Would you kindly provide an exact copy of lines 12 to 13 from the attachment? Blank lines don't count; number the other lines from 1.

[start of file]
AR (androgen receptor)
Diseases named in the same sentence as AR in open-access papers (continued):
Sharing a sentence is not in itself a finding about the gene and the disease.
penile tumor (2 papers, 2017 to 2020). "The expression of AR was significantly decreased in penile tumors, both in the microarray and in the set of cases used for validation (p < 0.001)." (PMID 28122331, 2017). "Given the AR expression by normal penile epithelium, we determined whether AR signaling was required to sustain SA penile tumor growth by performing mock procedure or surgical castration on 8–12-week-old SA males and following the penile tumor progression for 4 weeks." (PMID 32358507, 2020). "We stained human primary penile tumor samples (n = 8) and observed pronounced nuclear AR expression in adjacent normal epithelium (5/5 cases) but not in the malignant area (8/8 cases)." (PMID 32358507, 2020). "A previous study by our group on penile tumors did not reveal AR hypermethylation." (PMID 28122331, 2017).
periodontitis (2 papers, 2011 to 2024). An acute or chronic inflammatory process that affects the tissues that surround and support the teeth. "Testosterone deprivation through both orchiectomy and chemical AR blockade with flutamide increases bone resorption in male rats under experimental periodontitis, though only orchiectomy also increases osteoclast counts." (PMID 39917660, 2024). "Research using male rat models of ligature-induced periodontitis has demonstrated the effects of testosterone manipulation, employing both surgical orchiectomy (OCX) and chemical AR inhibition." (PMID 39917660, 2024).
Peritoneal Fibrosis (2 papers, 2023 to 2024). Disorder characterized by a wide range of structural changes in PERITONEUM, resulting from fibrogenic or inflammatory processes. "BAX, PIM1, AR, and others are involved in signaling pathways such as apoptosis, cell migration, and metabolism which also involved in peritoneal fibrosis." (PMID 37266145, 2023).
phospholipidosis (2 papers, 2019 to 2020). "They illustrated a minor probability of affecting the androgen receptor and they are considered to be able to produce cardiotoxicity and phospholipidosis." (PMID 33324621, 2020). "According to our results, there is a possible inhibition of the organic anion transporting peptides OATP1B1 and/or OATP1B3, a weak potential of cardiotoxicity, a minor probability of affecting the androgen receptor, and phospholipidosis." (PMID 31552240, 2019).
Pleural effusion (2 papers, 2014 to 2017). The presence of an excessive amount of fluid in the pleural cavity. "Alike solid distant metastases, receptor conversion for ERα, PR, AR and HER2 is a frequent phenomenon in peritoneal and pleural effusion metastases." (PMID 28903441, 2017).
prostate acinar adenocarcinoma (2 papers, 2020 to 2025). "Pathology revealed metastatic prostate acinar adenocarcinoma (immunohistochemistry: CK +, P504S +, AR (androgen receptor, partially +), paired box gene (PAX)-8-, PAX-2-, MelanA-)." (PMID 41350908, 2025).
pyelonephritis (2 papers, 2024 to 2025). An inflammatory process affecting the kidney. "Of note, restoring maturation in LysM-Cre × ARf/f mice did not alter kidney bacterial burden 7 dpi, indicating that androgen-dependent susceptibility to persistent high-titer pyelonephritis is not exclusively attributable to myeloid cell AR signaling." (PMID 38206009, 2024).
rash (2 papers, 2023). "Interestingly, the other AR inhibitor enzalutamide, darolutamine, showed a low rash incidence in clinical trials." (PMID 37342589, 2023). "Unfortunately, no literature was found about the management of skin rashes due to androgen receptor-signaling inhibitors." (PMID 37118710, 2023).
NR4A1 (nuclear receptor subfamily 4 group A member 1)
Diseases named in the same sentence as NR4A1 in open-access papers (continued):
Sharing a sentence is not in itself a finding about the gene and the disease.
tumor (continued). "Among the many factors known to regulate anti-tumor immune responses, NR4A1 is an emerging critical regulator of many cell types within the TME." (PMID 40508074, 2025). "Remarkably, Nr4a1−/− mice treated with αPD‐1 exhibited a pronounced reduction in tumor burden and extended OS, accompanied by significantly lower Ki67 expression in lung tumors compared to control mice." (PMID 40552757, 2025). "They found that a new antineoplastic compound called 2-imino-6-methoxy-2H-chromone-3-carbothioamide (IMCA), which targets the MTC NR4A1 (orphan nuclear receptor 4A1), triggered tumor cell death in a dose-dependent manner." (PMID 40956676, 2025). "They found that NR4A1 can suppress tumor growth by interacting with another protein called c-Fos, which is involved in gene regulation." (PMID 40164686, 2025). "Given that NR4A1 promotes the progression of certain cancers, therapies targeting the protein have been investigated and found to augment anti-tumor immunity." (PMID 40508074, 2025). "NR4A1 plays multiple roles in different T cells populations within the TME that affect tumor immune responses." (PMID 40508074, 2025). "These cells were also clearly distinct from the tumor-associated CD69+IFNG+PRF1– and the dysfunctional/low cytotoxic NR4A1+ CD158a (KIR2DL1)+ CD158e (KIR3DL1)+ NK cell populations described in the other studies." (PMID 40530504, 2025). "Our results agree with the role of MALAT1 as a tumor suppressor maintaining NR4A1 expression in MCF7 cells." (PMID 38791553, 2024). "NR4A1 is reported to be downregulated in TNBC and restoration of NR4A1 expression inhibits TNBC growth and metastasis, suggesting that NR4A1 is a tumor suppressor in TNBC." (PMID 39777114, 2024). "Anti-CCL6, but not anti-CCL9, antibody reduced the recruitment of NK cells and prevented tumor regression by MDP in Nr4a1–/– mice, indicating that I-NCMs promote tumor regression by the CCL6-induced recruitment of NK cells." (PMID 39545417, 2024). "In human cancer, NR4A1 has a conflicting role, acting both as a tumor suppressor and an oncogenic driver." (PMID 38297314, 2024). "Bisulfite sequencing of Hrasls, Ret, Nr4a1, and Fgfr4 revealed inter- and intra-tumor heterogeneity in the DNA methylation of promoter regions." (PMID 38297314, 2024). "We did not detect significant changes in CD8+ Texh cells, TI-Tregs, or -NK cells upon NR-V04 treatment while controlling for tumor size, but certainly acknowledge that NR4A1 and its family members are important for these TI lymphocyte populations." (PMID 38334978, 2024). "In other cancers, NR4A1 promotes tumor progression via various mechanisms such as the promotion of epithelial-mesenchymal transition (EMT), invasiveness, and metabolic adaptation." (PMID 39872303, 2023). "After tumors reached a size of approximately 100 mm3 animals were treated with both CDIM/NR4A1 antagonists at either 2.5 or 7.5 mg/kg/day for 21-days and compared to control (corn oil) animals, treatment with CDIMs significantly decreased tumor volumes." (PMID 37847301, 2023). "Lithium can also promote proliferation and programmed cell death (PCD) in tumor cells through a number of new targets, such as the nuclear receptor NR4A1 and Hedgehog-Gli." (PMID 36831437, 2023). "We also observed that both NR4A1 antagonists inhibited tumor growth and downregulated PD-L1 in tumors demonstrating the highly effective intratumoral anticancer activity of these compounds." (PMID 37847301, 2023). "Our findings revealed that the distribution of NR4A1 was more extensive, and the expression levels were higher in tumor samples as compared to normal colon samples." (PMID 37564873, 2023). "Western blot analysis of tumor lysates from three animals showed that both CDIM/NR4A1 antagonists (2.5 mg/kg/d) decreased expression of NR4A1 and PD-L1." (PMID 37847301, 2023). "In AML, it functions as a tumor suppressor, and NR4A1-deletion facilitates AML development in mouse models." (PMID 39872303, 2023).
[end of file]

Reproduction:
NR4A1 (nuclear receptor subfamily 4 group A member 1)
Diseases named in the same sentence as NR4A1 in open-access papers (continued):